[OpenWrt-Devel] Introducing the LEDE project

Kathy Giori kathy.giori at gmail.com
Wed May 4 19:32:04 EDT 2016

On Wed, May 4, 2016 at 2:40 PM, Daniel Dickinson
<openwrt at daniel.thecshore.com> wrote:
> On 16-05-04 12:25 PM, Kathy Giori wrote:
>> Also wearing my hat within the prpl Foundation, which is funded by
>> industry sponsorships that in turn provides financial support for
>> OpenWrt, no one I have spoken to in prpl understands the reason for
>> this spin-off either. It'll cause more confusion and inefficiency in
>> industry. prpl will stick with OpenWrt, and I expect most companies
>> who follow and/or contribute to OpenWrt will stick with it too.
> Silly question, but can you outline some specific examples of
> contributions that an outsider like me has somehow missed as being as
> concrete examples of companies contributing back to openwrt, rather than
> just benefiting from it?

Daniel I fully concur that industry "give back" is severely lacking.
It seems to me that the bigger the company, the less likely they are
to give back. One of the goals of the prpl Foundation was to help big
industry members to better "see" that problem, and to use prpl to help
them do something about it.

I see two main reasons for the lack of contributions problem (not
developer fault).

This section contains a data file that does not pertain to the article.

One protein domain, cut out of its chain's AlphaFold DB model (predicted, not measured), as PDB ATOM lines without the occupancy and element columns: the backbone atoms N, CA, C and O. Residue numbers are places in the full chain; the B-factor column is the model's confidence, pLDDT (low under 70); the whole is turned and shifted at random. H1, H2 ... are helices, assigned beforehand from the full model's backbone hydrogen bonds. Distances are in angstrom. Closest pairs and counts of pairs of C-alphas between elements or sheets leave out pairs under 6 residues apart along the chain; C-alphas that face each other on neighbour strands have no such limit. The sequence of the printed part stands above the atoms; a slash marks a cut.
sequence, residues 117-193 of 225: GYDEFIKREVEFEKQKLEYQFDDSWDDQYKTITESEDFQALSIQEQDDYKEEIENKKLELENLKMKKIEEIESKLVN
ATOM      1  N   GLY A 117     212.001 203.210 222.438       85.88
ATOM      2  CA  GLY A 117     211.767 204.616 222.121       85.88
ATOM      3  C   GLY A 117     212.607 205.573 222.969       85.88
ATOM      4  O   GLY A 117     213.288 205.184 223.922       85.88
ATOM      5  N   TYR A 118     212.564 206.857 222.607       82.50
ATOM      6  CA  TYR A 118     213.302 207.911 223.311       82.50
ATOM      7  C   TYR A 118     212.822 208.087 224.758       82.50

1. short-term focus. Industry rushes to meet product release schedules
and managers are too often not aware of the downstream maintenance
burdens they will face later, by not integrating their changes
properly into the Linux kernel (and OpenWrt).
2. legal. I could blab about this problem for days, but mainly there
is a fear of open source licensing when compared to the value of
giving back. This type of FUD problem is perhaps one that prpl could
help address too, through educational efforts.

As an example of a contribution, prpl is promoting the OpenWrt "board
farm" project, intended to support automated testing (of trunk) on
various platforms on a daily basis. The test framework was in fact
contributed by industry.

Now imagine the new problem that industry faces if they want to give
back. Do they have to push changes back into two different/similar
project branches? Do they need to setup two board farms or double the
test time? Will some companies choose to push to OpenWrt and others to
LEDE, leaving the end-user to figure out which project's software will
run on their board?

In my opinion, the OpenWrt core team members need to setup some
policies and procedures (e.g., take ideas from the LEDE objectives)
that allow the fairness and flexibility that is desired, so that only
one OpenWrt development branch continues to be developed. Reducing the
core team to the LEDE subgroup will take away from the diversity of
the project at the core, and I don't see that as a good thing. Yes,
collaboration in a diverse environment is harder, but research has
shown repeatedly that companies with staff diversity perform better.

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